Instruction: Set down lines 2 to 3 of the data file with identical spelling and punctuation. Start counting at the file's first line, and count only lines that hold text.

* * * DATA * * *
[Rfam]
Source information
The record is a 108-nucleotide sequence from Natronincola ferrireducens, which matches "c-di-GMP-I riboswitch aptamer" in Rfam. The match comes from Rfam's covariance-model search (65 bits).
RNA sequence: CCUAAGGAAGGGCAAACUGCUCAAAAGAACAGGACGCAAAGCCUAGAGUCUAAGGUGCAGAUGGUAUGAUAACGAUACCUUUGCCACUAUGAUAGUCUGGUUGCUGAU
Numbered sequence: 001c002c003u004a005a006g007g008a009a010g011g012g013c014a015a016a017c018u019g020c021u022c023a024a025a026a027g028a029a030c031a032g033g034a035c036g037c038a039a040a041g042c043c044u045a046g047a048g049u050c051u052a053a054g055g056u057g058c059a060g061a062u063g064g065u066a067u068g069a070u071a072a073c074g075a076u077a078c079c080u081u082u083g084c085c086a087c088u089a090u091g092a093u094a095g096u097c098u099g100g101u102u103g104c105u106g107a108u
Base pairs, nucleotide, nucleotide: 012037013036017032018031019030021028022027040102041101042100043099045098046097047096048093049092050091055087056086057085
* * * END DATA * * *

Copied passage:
Source information
The record is a 108-nucleotide sequence from Natronincola ferrireducens, which matches "c-di-GMP-I riboswitch aptamer" in Rfam. The match comes from Rfam's covariance-model search (65 bits).